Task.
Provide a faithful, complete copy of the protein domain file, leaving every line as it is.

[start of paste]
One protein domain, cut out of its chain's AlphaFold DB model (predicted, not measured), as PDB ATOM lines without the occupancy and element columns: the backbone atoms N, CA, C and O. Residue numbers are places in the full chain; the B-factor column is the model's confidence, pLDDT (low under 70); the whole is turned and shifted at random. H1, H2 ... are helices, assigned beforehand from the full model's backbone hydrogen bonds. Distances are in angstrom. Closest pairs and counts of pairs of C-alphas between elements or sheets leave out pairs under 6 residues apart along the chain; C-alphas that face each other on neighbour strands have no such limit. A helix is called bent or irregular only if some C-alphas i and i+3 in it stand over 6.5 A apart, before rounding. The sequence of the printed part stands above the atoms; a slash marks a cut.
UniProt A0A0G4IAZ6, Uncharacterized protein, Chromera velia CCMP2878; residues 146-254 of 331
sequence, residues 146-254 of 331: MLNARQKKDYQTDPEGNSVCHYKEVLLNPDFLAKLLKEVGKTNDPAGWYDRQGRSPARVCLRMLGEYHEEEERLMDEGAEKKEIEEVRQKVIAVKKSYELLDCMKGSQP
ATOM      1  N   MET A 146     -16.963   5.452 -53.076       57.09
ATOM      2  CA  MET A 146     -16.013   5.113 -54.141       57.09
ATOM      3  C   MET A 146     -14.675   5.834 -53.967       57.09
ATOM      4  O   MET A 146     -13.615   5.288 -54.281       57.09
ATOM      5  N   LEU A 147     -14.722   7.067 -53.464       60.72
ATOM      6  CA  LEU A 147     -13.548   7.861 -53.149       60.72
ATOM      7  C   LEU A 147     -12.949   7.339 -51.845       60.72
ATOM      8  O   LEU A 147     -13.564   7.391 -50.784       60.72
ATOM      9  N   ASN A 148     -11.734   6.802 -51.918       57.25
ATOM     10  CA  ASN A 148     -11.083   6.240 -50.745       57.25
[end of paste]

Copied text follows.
One protein domain, cut out of its chain's AlphaFold DB model (predicted, not measured), as PDB ATOM lines without the occupancy and element columns: the backbone atoms N, CA, C and O. Residue numbers are places in the full chain; the B-factor column is the model's confidence, pLDDT (low under 70); the whole is turned and shifted at random. H1, H2 ... are helices, assigned beforehand from the full model's backbone hydrogen bonds. Distances are in angstrom. Closest pairs and counts of pairs of C-alphas between elements or sheets leave out pairs under 6 residues apart along the chain; C-alphas that face each other on neighbour strands have no such limit. A helix is called bent or irregular only if some C-alphas i and i+3 in it stand over 6.5 A apart, before rounding. The sequence of the printed part stands above the atoms; a slash marks a cut.
UniProt A0A0G4IAZ6, Uncharacterized protein, Chromera velia CCMP2878; residues 146-254 of 331
sequence, residues 146-254 of 331: MLNARQKKDYQTDPEGNSVCHYKEVLLNPDFLAKLLKEVGKTNDPAGWYDRQGRSPARVCLRMLGEYHEEEERLMDEGAEKKEIEEVRQKVIAVKKSYELLDCMKGSQP
ATOM      1  N   MET A 146     -16.963   5.452 -53.076       57.09
ATOM      2  CA  MET A 146     -16.013   5.113 -54.141       57.09
ATOM      3  C   MET A 146     -14.675   5.834 -53.967       57.09
ATOM      4  O   MET A 146     -13.615   5.288 -54.281       57.09
ATOM      5  N   LEU A 147     -14.722   7.067 -53.464       60.72
ATOM      6  CA  LEU A 147     -13.548   7.861 -53.149       60.72
ATOM      7  C   LEU A 147     -12.949   7.339 -51.845       60.72
ATOM      8  O   LEU A 147     -13.564   7.391 -50.784       60.72
ATOM      9  N   ASN A 148     -11.734   6.802 -51.918       57.25
ATOM     10  CA  ASN A 148     -11.083   6.240 -50.745       57.25